Editors’ Note: Paul Schervish writes on the dangers of researchers equating generosity with formal charitable giving.
Just peruse studies and media commentary on charitable giving and you will see how often one financial group, region, gender, or race is called more “generous” than another on the basis of how much formal charitable giving that group carries out. Equating generosity with charitable giving gains headlines and plays into our unhealthy attraction to invidious comparisons. I’ve been guilty of this myself: in 2005 my colleague and I at the Boston College Center on Wealth and Philanthropy released a preliminary report, “Generosity and Geography,” on charitable giving in Massachusetts. But since then we have been vigilant not to speak of charitable giving as generosity and have encouraged others to avoid doing so.
This is not just semantics. To refer to patterns of charitable giving as patterns of generosity diminishes the souls who care for others in ways other than through charitable giving. It is time to stop referring to those who give more to legally recognized charitable organizations as “more generous” than those who assist others in family, work, and personal relationships.
Generosity is a quality of the soul that incudes but must no longer be equated with formal charitable giving. Generosity has two dimensions. First it is a disposition—a moral or spiritual orientation that inclines our affections to care for others. Second, generosity is a deed by which individuals dedicate financial assets, in-kind gifts, or personal services for the care of others. Generosity as a virtue combines this duality; it is the habit of fusing both our benevolent dispositions and practices of care.
As such, generosity is our obliging allocation of resources on behalf of our genus. Genusis our community of common origin and destiny, while osus (or osity) means being “full of” or “abounding” in. As such, generosity is the spiritual orientation and concrete practices that make our humanity more generative, abounding, and flourishing.
Aristotle explains that the root of philanthropy is philia, which is “friendship love” or mutual nourishment between two parties. It begins with parent-child love and extends with appropriate variation through relationships in all spheres of life, including love for our self. Jesuit philosopher Jules Toner uses the notion of care rather than generosity. Care is the way love is implemented. Care is meeting the true needs of both others and self, simultaneously, in every aspect of our daily round. For Thomas Aquinas, generosity entails the unity of “friendship love” for God, neighbor, and self. For all three of these thinkers, generosity is about a quality of being and a way of life that attends in all things to the true needs of members of our genus.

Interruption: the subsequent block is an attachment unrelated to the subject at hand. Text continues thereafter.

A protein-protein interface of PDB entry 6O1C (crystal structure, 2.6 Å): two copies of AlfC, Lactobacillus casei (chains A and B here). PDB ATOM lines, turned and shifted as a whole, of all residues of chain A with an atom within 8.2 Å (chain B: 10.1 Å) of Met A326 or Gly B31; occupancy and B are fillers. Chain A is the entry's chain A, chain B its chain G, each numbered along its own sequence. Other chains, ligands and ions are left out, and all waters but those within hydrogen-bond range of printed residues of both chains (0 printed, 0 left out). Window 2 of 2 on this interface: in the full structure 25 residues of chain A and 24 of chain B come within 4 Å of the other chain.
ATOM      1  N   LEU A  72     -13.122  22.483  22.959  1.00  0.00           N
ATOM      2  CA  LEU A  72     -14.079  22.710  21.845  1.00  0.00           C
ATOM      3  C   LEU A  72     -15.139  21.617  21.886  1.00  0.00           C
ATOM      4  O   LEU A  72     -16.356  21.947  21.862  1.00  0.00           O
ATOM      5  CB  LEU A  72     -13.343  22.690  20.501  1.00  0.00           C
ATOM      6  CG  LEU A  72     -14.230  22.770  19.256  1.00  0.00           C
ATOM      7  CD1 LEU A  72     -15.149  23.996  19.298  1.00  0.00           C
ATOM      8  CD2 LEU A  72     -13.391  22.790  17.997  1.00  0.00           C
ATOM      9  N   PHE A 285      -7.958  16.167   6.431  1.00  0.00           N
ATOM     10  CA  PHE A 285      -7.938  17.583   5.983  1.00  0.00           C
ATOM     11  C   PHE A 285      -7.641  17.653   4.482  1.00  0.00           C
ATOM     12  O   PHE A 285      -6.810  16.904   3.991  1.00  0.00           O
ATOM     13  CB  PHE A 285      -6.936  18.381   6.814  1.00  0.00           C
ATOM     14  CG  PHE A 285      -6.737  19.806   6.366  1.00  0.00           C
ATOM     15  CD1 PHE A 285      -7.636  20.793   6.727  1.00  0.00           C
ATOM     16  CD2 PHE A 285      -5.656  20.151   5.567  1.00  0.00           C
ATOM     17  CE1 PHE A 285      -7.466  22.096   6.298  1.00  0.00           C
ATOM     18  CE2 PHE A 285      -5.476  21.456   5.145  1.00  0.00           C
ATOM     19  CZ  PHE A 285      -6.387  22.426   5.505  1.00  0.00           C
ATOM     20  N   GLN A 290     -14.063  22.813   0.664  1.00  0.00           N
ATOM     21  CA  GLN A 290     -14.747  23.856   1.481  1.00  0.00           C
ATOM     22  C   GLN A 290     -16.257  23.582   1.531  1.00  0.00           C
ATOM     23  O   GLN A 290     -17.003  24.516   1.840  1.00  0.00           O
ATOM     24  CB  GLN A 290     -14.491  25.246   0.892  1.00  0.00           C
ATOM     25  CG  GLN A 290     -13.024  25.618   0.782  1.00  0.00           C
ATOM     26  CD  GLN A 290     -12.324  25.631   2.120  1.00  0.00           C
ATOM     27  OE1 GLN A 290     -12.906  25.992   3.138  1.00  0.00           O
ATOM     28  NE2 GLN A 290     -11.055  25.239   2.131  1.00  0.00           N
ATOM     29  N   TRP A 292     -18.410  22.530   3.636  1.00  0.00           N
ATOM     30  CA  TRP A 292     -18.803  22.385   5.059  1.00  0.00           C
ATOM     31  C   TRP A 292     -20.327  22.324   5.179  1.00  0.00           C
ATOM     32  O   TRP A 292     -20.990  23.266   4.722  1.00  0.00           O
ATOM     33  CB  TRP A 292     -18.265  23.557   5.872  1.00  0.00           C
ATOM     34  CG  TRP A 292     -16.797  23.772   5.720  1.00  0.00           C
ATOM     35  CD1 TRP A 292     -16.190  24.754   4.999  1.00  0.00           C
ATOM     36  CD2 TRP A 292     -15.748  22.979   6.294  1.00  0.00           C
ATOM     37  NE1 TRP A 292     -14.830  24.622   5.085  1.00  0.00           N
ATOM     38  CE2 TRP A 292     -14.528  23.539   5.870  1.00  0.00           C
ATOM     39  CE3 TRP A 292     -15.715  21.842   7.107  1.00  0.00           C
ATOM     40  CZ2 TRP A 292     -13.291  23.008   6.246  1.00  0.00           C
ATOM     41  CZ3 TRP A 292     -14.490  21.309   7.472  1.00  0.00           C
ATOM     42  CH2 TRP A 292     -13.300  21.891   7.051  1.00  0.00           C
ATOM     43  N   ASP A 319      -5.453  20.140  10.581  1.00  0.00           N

Regrettably, we still hear researchers and media equate generosity with individuals’ or groups’ formal charitable giving—that is, giving in, to, through, or for a charitable organization. Formal giving is just one aspect of generosity—and when looked at historically and globally, not the most pronounced. Philia existed before the emergence of legally authorized charities; and it exists today in far broader and more telling ways than charitable giving. As such, we should abandon the term “generosity” in comparing giving by gender, finances, states, zip codes and every other contrasting indices charting formal philanthropy. It is appropriate to have measures that compare groups in their charitable giving, but they should be considered charitable giving indices not generosity indices.
To do otherwise is to depreciate the many additional ways that individuals find morally and spiritually to be more important than giving to charities—such as care for ailing parents or children, saving to send children to college, putting aside funds for retirement, building a business, and providing remittances to poorer family members close at hand or across the seas.
For instance, recent Hispanic immigrants from throughout the hemisphere would have to be labeled “ungenerous” if we just looked at their formal charitable giving. They are far from ungenerous if we account for the full range of philia that encompasses their remittances, providing others with links to work, and their benevolence that welcomes subsequent immigrants into mutually nourishing multi-family and multi-generational households.
The discovery, communication, and application of knowledge on the full range and flourishing of generosity will advance our measures, appreciation, and esteem for the innumerable personal forms of care we provide others—those that exceed formal charitable giving in aspiration, amounts, and consequences.
-Paul G. Schervish
Paul G. Schervish is Professor Emeritus of Sociology and retired founder and director of the Center on Wealth and Philanthropy at Boston College. He was Fulbright Professor of Philanthropy at University College, Cork, Ireland, and serves as a consultant and speaker for families and for financial and development professionals.